Sovereign Court

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Magic items are not really all that interesting or special in PF/3E. I tend to just give up on story elements of items and just let the PCs buy what they want. I focus my energy on the plot and NPCs and the adventure. I found its just too much work for too little payout.

The one thing thats got me itching to try out 5E is the seperation of magic items from the system that sounds lovely!


If using the rules-as-written, I use the 75% availability rule from the CRB. That is usually enough to curb the sense of entitlement that is usually my biggest issue with magic shops.

Given the choice, I use my house rules for "Wealth Rating" and "Enhancement Bonus by Level". This eliminates the need for mandatory magic items (the big six) and gives you a clear picture of what the PCs can afford to just buy. Magic shops become a setpiece, and I include them or not depending on campaign (Kingmaker has zero, Legacy of Fire has a ton).

Contributor

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Like this.

Shadow Lodge

Pathfinder Adventure Path, Companion, Lost Omens, Starfinder Adventure Path, Starfinder Roleplaying Game Subscriber

Wow! That's a lot of diverse suggestions.

In this particular case, I don't plan to reduce availability of magic items - I want it to be a standard campaign, and the "big six" are going to be present as normal. It's the "how" that I'm interested in. Should I require skill checks to see what sort of items they can find? Should it be an in-character experience? I'm comparing different ways to make magic items a part of the experience rather than completely divorced from it.

Grand Lodge RPG Superstar 2012 Top 32

The whole "magic item shop" thing wouldn't be an issue if gear wasn't a built-in part of PCs' power progression. If your power level was purely a function of your character level, then you could chuck the whole Magic Items chapter out the window and include as many or as few magic items as you like, enabling the inclusion of things like Excalibur, The One Ring, the Master Sword, the Elder Wand, etc without them either showing up too late to be relevant or else getting surpassed by other gear later on.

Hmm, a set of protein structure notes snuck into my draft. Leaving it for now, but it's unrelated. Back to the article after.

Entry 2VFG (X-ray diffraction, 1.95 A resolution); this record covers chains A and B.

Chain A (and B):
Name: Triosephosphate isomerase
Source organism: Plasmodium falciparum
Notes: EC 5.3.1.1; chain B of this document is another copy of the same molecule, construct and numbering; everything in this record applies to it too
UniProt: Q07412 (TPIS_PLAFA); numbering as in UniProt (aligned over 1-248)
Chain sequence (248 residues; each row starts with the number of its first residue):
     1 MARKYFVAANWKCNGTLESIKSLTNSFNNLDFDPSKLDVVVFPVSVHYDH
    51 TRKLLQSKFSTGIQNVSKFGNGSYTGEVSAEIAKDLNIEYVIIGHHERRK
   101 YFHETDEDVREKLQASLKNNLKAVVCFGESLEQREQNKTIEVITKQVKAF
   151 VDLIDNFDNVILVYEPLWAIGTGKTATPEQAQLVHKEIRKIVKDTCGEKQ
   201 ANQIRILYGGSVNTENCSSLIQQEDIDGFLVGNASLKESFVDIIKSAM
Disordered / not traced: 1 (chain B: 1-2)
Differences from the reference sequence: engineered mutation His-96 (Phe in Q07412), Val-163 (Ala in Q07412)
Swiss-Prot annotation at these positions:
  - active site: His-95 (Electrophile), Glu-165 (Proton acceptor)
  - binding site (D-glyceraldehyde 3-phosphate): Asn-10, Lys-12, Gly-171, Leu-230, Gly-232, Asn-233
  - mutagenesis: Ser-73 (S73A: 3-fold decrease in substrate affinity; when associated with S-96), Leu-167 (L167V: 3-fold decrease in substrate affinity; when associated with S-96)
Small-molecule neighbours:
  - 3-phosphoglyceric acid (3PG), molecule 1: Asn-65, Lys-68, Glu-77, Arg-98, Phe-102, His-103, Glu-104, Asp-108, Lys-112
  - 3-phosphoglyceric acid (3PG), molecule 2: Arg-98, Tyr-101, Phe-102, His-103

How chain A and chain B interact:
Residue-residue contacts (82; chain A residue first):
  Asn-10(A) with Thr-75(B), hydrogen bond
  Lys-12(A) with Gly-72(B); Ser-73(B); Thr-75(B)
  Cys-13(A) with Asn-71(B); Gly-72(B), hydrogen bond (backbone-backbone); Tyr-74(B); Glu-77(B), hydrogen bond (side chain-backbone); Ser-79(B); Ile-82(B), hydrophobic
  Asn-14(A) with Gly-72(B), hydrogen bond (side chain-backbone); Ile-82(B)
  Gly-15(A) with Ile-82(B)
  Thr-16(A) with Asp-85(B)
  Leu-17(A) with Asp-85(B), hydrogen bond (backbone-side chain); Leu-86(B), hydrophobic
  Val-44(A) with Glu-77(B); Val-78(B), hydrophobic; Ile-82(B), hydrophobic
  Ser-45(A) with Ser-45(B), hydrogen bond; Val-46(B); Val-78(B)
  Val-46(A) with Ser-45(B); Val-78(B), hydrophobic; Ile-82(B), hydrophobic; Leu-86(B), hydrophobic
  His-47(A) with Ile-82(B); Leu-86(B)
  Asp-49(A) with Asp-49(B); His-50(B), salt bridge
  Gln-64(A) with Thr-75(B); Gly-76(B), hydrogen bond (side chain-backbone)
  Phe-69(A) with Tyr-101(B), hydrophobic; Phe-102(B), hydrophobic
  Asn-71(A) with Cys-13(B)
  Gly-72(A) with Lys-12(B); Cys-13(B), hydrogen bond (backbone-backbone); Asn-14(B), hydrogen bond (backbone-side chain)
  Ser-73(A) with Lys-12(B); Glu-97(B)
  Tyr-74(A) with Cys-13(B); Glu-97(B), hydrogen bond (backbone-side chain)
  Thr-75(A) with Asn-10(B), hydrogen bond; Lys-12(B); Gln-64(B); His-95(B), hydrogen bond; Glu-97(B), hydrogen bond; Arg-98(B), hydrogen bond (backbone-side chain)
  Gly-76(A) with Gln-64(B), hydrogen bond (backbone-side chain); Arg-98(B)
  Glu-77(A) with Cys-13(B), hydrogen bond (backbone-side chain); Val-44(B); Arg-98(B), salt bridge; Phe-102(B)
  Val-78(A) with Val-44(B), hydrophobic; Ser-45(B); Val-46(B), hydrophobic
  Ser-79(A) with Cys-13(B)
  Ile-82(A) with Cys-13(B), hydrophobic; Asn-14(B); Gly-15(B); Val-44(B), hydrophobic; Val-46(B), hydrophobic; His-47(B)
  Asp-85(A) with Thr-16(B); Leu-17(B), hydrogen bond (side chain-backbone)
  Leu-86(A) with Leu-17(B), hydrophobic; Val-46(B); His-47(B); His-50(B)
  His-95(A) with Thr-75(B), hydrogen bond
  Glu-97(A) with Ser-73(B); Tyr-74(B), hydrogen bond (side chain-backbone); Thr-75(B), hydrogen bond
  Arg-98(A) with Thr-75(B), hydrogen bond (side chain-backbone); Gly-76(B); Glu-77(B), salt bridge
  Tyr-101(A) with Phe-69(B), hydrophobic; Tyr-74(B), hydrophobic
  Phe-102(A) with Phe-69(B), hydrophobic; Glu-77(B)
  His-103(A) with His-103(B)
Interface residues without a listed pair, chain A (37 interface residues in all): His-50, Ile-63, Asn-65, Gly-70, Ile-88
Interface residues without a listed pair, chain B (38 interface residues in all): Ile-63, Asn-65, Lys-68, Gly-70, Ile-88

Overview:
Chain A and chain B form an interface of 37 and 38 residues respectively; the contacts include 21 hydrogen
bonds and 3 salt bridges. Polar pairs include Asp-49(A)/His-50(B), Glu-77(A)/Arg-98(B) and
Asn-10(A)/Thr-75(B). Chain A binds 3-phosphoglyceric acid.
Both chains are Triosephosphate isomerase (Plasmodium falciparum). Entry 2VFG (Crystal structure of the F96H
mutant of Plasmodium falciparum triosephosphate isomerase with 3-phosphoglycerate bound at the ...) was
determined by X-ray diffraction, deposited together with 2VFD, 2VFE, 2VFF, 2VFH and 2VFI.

The Morphling wrote:

Wow! That's a lot of diverse suggestions.

In this particular case, I don't plan to reduce availability of magic items - I want it to be a standard campaign, and the "big six" are going to be present as normal. It's the "how" that I'm interested in. Should I require skill checks to see what sort of items they can find? Should it be an in-character experience? I'm comparing different ways to make magic items a part of the experience rather than completely divorced from it.

Know your players.

If they would respond well to more complexity in outfitting their PCs, then this is a good idea.

If they see outfitting as a speedbump that limits the progress of the action, then maybe something as simple as the RAW 1-in-4 chance is better.

The best choice has more to do with the players' expectations than anything. If you really want to change course, you'll have to manage their expectations first if you're going to succeed.


That's what the 75% d100 check is supposed to represent.


I use the 75% rule + the settlement price limit. It's just easier that way, I don't want to write a side story every time someone wants to buy something.
If you want to limit it further, to preven the "magic shop"-feeling, remember that you're makeing it harder for everyone.

I do understand the charm with low-magic settings, where you need to have contact with the wizard (or even be the wizard) who makes magic stuff. Or where magic is found, not bought. But it will prolong the game, and everyone may not like it.

And as a player, I really dislike it if a DM stoppes me from getting the items I want.


I use the classification of tiers associated to a city's size on whether or not to make the check. If the city size has a dash they just don't have any. However, you could tweak the check since Paizo decided to introduce more categories within the major three that adjusts the 75% figure to be more appropriate. So, start 75% for lesser minor items, 70% for medium minor, 65% for major minor, and so on until 35% for major major items.